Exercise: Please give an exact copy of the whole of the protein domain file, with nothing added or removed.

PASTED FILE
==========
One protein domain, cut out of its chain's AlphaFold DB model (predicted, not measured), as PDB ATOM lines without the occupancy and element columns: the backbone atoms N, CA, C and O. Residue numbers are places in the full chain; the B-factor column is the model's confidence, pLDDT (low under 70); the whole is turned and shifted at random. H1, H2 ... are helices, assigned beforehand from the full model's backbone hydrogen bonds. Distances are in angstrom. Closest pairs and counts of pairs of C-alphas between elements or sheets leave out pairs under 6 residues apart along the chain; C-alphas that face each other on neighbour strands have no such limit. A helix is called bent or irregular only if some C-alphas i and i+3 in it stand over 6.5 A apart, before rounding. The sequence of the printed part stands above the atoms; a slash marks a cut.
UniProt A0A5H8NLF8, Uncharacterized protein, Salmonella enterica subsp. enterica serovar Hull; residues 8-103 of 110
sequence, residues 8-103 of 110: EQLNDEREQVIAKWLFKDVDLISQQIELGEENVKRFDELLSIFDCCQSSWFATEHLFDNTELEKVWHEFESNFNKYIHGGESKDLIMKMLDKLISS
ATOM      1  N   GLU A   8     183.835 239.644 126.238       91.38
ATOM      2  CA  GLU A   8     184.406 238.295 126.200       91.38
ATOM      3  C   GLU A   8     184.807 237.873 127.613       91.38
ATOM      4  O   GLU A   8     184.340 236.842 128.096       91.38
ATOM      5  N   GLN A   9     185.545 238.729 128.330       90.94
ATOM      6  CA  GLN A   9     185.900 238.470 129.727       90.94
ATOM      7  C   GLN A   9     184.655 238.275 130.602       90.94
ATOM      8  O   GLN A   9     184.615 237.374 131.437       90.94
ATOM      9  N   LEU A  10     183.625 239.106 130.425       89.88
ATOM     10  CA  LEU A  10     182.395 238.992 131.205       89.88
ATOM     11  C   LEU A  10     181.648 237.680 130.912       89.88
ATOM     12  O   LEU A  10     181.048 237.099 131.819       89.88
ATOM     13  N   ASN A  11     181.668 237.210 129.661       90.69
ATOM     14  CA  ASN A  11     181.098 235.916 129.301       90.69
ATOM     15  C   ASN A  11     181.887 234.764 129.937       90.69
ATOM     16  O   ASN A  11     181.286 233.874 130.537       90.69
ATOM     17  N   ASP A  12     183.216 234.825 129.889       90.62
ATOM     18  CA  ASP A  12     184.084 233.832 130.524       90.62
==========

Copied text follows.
One protein domain, cut out of its chain's AlphaFold DB model (predicted, not measured), as PDB ATOM lines without the occupancy and element columns: the backbone atoms N, CA, C and O. Residue numbers are places in the full chain; the B-factor column is the model's confidence, pLDDT (low under 70); the whole is turned and shifted at random. H1, H2 ... are helices, assigned beforehand from the full model's backbone hydrogen bonds. Distances are in angstrom. Closest pairs and counts of pairs of C-alphas between elements or sheets leave out pairs under 6 residues apart along the chain; C-alphas that face each other on neighbour strands have no such limit. A helix is called bent or irregular only if some C-alphas i and i+3 in it stand over 6.5 A apart, before rounding. The sequence of the printed part stands above the atoms; a slash marks a cut.
UniProt A0A5H8NLF8, Uncharacterized protein, Salmonella enterica subsp. enterica serovar Hull; residues 8-103 of 110
sequence, residues 8-103 of 110: EQLNDEREQVIAKWLFKDVDLISQQIELGEENVKRFDELLSIFDCCQSSWFATEHLFDNTELEKVWHEFESNFNKYIHGGESKDLIMKMLDKLISS
ATOM      1  N   GLU A   8     183.835 239.644 126.238       91.38
ATOM      2  CA  GLU A   8     184.406 238.295 126.200       91.38
ATOM      3  C   GLU A   8     184.807 237.873 127.613       91.38
ATOM      4  O   GLU A   8     184.340 236.842 128.096       91.38
ATOM      5  N   GLN A   9     185.545 238.729 128.330       90.94
ATOM      6  CA  GLN A   9     185.900 238.470 129.727       90.94
ATOM      7  C   GLN A   9     184.655 238.275 130.602       90.94
ATOM      8  O   GLN A   9     184.615 237.374 131.437       90.94
ATOM      9  N   LEU A  10     183.625 239.106 130.425       89.88
ATOM     10  CA  LEU A  10     182.395 238.992 131.205       89.88
ATOM     11  C   LEU A  10     181.648 237.680 130.912       89.88
ATOM     12  O   LEU A  10     181.048 237.099 131.819       89.88
ATOM     13  N   ASN A  11     181.668 237.210 129.661       90.69
ATOM     14  CA  ASN A  11     181.098 235.916 129.301       90.69
ATOM     15  C   ASN A  11     181.887 234.764 129.937       90.69
ATOM     16  O   ASN A  11     181.286 233.874 130.537       90.69
ATOM     17  N   ASP A  12     183.216 234.825 129.889       90.62
ATOM     18  CA  ASP A  12     184.084 233.832 130.524       90.62